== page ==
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Why One Cyber Attack Leads To Another

Although the news cycle may have shifted away, cybercrime is still an ever-present danger. In my last article, “As Businesses Reopen, A New Storm Of Cybercrime Activity Looms,” I examined the next wave of IT risks companies are facing coming out of the pandemic. While a vaccine may eventually eradicate COVID-19, there will never be a cure for evolving cyber threats – and no business can afford to forget about their IT health.  

The recent announcement that the UK-based value airline EasyJet was hacked by a “highly sophisticated source” is a troubling example of these continuous IT threats. The attack resulted in the loss of personal information of over 9 million customers. The company reported that the breach caused email addresses and travel data to be leaked, along with the credit card details of more than 2,000 customers.

EasyJet responded quickly, closing off the unauthorized access and notifying customers about the situation; however, security breaches like this often lead to more significant challenges for security teams and consumers down the road. Hacked information can lead to more advanced attacks (like ransomware), identity fraud, and especially “man-in-the-middle” attacks. A “man-in-the-middle” attack (MITM) happens when an attacker secretly relays and alters the communications between two parties who believe that they are directly communicating with each other. In reality, the entire conversation is controlled by the attacker.

Personal Details Are an Everlasting Threat

Businesses have become far too accustomed to massive security breaches, disregarding them like the common cold. Often, the remedy appears to be free credit monitoring for the affected. But the real threat is lost in that perception of safety and a healthy bounce-back. Many significant risks are escalated after a breach leveraging the data that is lost in these incidents — stolen personal details enable ransomware or “man-in-the-middle” breaches to be more targeted and effective.

Ransomware exploits can arrive in email, text, messaging and social engineering. The success of these attacks counts on the appearance of legitimacy, which is why they often offer links, attachments, and messaging from familiar sources, sites, and people. Each of these details can be systematically gathered and orchestrated from the spectrum of personal data lost in previous breaches. In addition, the greater that data is correlated, the greater the effect, especially in “man-in-the-middle” attacks.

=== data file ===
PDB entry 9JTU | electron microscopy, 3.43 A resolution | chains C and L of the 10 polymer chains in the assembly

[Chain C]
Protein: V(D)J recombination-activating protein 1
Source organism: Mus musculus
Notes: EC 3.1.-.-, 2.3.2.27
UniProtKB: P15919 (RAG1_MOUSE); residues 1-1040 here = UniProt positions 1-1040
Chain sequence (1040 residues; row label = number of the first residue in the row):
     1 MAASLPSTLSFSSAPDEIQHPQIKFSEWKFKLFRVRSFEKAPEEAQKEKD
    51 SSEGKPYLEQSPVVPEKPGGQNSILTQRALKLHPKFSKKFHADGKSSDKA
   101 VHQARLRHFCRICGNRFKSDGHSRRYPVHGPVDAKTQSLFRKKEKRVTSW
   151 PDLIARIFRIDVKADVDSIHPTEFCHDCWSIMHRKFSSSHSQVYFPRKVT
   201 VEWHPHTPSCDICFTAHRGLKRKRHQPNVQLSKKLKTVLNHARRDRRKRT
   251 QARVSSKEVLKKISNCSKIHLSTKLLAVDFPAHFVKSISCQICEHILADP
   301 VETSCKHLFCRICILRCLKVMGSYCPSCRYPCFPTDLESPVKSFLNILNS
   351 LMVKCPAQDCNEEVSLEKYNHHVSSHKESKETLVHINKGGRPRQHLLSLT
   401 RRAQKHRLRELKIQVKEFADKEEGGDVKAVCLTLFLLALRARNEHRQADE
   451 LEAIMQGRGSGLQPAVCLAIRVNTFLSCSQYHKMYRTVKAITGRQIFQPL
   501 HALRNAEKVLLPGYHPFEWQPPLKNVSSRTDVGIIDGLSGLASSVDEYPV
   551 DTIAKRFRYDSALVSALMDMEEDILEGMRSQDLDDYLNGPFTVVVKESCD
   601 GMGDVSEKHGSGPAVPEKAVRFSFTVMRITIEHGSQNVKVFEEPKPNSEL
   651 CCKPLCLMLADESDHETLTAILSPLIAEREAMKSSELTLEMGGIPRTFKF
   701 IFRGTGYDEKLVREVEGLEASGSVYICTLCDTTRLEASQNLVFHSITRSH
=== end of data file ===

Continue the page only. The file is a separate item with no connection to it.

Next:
Data leaks today may not even manifest in immediate actions. Hackers regularly trade, sell, and resell information on the dark web. These underground forums have an echo effect that can persist for years, making the hack that happened this year, in 2020, relevant in 2022, 2025, and beyond. Long-term fraud, cybersecurity, and identity theft issues can emerge.

Lost Data at an Untold Price

When personal details are lost in data breaches, the ramifications are more significant than most people realize. Every piece of lost information has an incalculable value, exposing risks and wielding a substantial impact on organizations and individuals. Beyond financial data, valuable critical information might include:

  • Date of Birth
  • Social Security Information
  • Addresses
  • Gender
  • Phone Numbers
  • Driver’s License Numbers
  • Email Addresses
  • Account Recovery Information

In the hands of a determined attacker or an attacker looking for an easy target, this information can be leveraged to target organizations. Lost data has a way of being found by perpetrators and opportunists on the dark web. On the scale of millions, this information is priceless because personal derails can serve as the opening that cybersecurity crime needs to infiltrate and hold a network hostage.

Build Your Business IT Immunity

In the wake of any data loss event, the circumstances call for heightened vigilance to rebuild business IT immunity against further attacks and repercussions. IT organizations should have and maintain data breach contingency plans, technical mitigations, and developed user education. Consumers can take advantage of credit reporting to reactively monitor for any signs of financial or identity fraud. Security practitioners need to be on alert to protect company data by monitoring logins, logins from unknown sources, enforcing multi-factor authentication (MFA), unusual activities, and other signs that malicious activity is afoot. To protect the organization, company IT security programs should be in the hands of professionally managed security teams or outsourced to managed security firms.   

As an industry, we cannot take data leaks lightly or let up on the long-term effect that it implies. Every ransomware event should be regarded as a data loss event, and every data loss event should be regarded as a present and future threat to security. There will never be a cure to cybercrime, but a managed security program can reduce the risk tremendously.

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